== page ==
Sunday, 3 February 2008

Reflections on blogging

We encourage our students to reflect on what they do. We ask them to write reflective accounts of things that have gone well, or things that have gone badly and hope that somehow this in-depth refelction will make them better therapists. I don't know whether there is much evidence to suggest that this is the case. Some students can think reflectively with ease whereas others don't really get it and I don't know whether practising helps! Of course reflective practice was unheard of when I trained and apart from a few occasions when I was appyling for various courses and jobs, I have never done it myself. I have been blogging for a year I thought I would reflect on what it has been like. Maybe it will make me a better blogger!

I started not really knowing what I would write but I had been inspired to start by reading the book Blood, Sweat and Tea, based on the blog Random acts of Reality and by the thought that one day our collective blogs may be used by social historians to find out what life was really like in the 2000s. I also remembered that at school I used to like writing but now never get the time to write anything other than comments on students' work, dull papers, even duller lectures, quality reports and course documents (I can feel the tension mounting when I just start thinking about them!). So, practice makes perfect and a year ago I thought it would be a good time to start writing for myself! At first I felt very self-concious about writing something that other people might read....although of course I write all the time for other people to read, but this is much more personal and felt strange and a bit exposing for myself but also for other people that I might mention. I also soon realised that writing is quite hard. Although I do and did write many things quite quickly I still had to give some thought to how much sense it all makes, whether I have really expressed what I wanted to say with the sentiment that I intended, whether the grammar and spelling are okay (spell checker seems to be out of action today so no doubt this will be full of errors). I soon learnt writing a blog is not like writing a story as you need to ensure that each entry makes sense in its own right and can sustain interest using the minimal number of words.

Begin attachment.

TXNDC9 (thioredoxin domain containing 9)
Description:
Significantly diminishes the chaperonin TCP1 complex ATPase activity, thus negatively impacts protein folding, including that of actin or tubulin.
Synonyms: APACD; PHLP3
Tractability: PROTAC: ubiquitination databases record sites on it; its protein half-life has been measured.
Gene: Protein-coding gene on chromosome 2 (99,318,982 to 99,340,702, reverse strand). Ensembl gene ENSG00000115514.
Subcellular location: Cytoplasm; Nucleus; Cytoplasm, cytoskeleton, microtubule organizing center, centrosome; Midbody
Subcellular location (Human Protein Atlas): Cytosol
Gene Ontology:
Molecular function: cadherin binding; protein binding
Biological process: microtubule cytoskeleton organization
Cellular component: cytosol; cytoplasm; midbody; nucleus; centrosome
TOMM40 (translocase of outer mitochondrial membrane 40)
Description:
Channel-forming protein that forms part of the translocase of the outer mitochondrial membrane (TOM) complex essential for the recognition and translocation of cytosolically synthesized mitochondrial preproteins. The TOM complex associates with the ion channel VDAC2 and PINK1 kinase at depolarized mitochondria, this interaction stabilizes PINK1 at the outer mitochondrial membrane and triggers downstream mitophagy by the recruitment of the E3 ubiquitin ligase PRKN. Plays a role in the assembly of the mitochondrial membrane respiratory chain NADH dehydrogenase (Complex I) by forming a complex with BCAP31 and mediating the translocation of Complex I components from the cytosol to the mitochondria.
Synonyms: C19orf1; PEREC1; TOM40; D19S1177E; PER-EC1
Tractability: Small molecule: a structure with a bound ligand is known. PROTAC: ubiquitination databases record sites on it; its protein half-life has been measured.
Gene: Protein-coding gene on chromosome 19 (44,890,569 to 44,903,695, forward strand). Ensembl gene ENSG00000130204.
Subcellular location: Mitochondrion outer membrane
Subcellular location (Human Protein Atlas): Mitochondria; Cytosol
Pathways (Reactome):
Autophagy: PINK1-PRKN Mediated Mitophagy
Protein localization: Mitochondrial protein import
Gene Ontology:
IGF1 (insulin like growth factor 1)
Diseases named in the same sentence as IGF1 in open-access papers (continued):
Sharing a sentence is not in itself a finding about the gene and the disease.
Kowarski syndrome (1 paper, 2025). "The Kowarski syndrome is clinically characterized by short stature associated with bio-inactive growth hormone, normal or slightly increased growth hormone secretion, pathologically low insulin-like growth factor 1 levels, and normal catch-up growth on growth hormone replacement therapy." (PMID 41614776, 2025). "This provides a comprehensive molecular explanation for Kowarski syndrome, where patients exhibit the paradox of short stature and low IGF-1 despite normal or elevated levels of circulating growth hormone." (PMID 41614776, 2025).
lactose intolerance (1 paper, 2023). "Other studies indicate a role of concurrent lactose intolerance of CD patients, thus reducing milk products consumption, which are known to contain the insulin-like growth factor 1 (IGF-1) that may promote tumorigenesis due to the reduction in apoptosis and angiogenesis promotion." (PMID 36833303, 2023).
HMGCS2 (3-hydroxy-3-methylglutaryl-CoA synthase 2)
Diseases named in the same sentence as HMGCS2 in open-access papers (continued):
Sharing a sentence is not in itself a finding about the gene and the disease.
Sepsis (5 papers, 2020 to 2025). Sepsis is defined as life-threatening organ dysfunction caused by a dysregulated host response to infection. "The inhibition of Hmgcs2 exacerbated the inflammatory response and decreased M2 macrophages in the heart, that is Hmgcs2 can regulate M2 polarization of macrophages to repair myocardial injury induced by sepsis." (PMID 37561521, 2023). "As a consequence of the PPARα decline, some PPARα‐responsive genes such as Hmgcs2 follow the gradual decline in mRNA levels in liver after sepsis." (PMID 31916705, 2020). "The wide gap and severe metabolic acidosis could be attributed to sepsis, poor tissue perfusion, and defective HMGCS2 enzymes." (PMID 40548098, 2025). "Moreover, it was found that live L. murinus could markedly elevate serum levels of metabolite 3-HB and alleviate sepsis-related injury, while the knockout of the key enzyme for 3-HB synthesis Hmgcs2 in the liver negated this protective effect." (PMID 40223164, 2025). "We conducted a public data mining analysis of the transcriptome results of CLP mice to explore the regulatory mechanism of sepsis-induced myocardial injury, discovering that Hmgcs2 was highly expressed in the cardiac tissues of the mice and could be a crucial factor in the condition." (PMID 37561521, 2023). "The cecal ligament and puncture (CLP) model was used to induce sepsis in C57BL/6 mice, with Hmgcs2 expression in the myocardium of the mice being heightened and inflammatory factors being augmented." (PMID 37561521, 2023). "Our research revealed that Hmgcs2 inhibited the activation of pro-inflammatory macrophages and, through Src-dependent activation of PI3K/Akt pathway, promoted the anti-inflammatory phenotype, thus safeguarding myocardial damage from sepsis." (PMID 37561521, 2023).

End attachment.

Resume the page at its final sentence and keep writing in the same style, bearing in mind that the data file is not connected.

So harder than I thought but actually much more enjoyable. During my mothers illness and the clearing out of the family home I found writing the blot positively therapeutic and I think those entries are some of the better ones although I would hate to think that in order to write well I have to be that stressed all the time! I have loved the fact that it has been an alternative way to communicate with friends, especially friends that I don't see very often, and I love the way that you can develop a community of likeminded bloggers. As the year has progressed I have become more brave with the addition of pictures and links and I think I now feel that it doesn't matter if not every entry is interesting or well written as the important thing is to communicate something, intially between me and the blot, and maybe other people will read it or maybe not but either way it doesn't matter. So my plan for next year of the blot is to keep doing it, but to be more adventurous with it.

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